da Vinci, Now in knots Exhibition

| 21 Dec 2015 | 03:27

Any time there’s a work by Leonardo da Vinci on view anywhere in the Northeastern U.S., it’s worth considering a trip. Any time there’s one in New York, it’s practically a no-brainer. The Metropolitan’s exhibition Fashion and Virtue: Textile Patterns and the Print Revolution, 1520–1620 opens with a fascinating look at a group of woodcuts showing complex, elegant knot work designs thought to be embroidery patterns. The woodcuts were made in da Vinci’s workshop after his original designs.

Da Vinci was drawn to knotty problems, and to knots themselves. In his intellectual and artistic circle, knots both signified complexity and symbolized infinity. Here, he formed them into a graceful circular motif of geometric perfection. His original six patterns were so stunning and so significant that an artist no less than Albrecht Dürer (1471-1528) decided to copy them.

Associate curator Femke Speelberg, who organized the exhibition, explains in a blog post that Dürer “encountered the prints during a trip to Italy undertaken between 1505 and 1507. Copying after other artists was uncharacteristic for the famous artist from Nuremberg, but the ingenuity and appeal of these designs led him to set aside his scruples and create the woodcuts, to be able to share the beautiful designs with his northern colleagues.” She also noted that Dürer’s conscience didn’t allow him to place his signature on another artist’s design, but that didn’t bother the subsequent owner of the woodblock, who didn’t hesitate to carve an AD insignia in the center of the design to spur sales. The very rare woodblock itself, along with the original da Vinci that inspired it and Dürer’s homages are all on display.

The exhibition, filling the first floor of the Lehman wing through January 10, goes on to explore the creation, dissemination and popularity of printed pattern books made between 1520 and 1620. They were the original fashion magazines, and they became wildly popular in Renaissance Europe. One look at the paintings of the period in the galleries upstairs will show that these people took their clothes seriously. Lace collars and jeweled hems sewn together with golden threads adorn both secular leaders and saints.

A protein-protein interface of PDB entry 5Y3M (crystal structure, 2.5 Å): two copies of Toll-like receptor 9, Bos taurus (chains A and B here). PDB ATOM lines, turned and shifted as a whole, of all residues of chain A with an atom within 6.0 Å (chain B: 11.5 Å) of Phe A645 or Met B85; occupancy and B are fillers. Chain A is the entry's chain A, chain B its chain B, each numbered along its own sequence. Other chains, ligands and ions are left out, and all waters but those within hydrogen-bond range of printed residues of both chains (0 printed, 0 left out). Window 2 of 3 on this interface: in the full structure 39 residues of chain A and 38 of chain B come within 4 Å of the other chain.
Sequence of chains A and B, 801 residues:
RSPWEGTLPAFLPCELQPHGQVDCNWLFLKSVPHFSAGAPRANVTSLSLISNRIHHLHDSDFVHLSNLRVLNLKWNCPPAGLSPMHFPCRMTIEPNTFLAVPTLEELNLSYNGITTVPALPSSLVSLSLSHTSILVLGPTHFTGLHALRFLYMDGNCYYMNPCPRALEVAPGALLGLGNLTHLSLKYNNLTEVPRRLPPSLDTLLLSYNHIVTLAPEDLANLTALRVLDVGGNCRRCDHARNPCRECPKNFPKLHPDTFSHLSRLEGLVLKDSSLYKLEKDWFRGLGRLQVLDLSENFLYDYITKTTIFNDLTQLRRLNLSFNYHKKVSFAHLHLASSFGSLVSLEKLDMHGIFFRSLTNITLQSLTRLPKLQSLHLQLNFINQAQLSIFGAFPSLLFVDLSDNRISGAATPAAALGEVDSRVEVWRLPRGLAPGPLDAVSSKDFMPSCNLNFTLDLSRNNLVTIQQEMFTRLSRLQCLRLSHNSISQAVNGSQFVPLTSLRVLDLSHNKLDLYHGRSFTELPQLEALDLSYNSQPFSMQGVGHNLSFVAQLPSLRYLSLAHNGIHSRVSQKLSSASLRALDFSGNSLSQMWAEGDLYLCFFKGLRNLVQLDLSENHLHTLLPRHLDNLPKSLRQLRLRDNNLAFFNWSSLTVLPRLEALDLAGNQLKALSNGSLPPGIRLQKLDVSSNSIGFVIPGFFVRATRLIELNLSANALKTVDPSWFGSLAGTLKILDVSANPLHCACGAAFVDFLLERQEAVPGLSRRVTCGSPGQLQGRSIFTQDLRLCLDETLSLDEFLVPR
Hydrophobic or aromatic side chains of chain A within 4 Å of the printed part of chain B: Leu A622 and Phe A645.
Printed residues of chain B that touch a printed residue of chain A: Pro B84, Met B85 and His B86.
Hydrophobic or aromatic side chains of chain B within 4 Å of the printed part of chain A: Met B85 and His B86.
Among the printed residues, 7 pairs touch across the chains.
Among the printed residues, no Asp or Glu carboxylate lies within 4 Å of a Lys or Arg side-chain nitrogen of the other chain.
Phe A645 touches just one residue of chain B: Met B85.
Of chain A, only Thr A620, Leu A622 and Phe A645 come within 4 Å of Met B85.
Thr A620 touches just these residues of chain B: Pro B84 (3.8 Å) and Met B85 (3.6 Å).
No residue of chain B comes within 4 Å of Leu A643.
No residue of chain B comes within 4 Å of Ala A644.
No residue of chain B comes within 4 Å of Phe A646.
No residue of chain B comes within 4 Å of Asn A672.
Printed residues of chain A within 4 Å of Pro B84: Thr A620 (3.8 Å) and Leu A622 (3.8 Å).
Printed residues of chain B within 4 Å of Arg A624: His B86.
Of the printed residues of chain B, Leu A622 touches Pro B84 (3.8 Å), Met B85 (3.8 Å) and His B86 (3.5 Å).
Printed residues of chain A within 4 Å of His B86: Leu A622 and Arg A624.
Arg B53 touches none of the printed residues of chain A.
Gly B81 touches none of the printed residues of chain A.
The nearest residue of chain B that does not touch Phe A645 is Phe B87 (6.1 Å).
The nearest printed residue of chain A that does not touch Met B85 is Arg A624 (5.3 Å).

The Met has one of the world’s finest collections of these pattern books, and seeing them on display is extremely visually engaging. But seeing them grouped among samples of the final product, either as textiles or garments, or in paintings of sitters wearing them, brings it to a whole different level. And tracing how these early patterns influenced subsequent designers and craftspeople for centuries underscores the tremendous historical significance these early patterns had.

The exhibition includes a touching and gentle painting by Francisco de Zurbarán of the Virgin Mary as a young girl, caught in a moment of spiritual communion as she is embroidering. The wall text makes the point that needlework was thought of as a virtuous occupation for women, as opposed to racier pursuits like singing, dancing or playing cards. Depictions of Mary at needlework were common throughout the Renaissance, and young women’s education included sewing lessons well into the 20th century.

While the show incorporates several examples of humble, homespun textiles, like the charming sampler done in 1669 signed by “I.S.” an unknown girl of just 10 years of age, the spectacular works are jaw-dropping showstoppers. There’s a silk velvet panel embroidered with a depiction of the Expulsion from the Garden of Eden done in England in the late 16th century. It stretches over six feet and shows, under a spreading apple tree, Adam and Eve on the left, covered by leafy embroidery. Below them is a river populated with swimming fish and floating ducks and a bank of blossoming flowers all depicted in thread. In the center is God, robed in rich red and crowned with an embroidered gold halo, angels flying above him. And at the right, the angel escorts them from Eden. It’s nothing short of virtuosic.

One room features a whole wall of patterns realized—drawings and textiles placed side-by-side. Also on display are works from Mexico to Bhutan, from the 1500s to the present, and ecumenical and everyday garments that remind us that we all gather under one great robe, or, more prosaically, that we all put on our pants one leg at a time.

An opportunity to see so many works from so many different departments—prints and drawings, the Costume Institute, European Paintings, as well as international loans—coming together to form a new way of understanding the evolution of fashion is rare and delightful. A chance to see a da Vinci of any kind is not to be missed. And for anyone who’s ever tried his or her hand at turning a paper pattern from Simplicity into a wearable garment, this show will boggle the mind.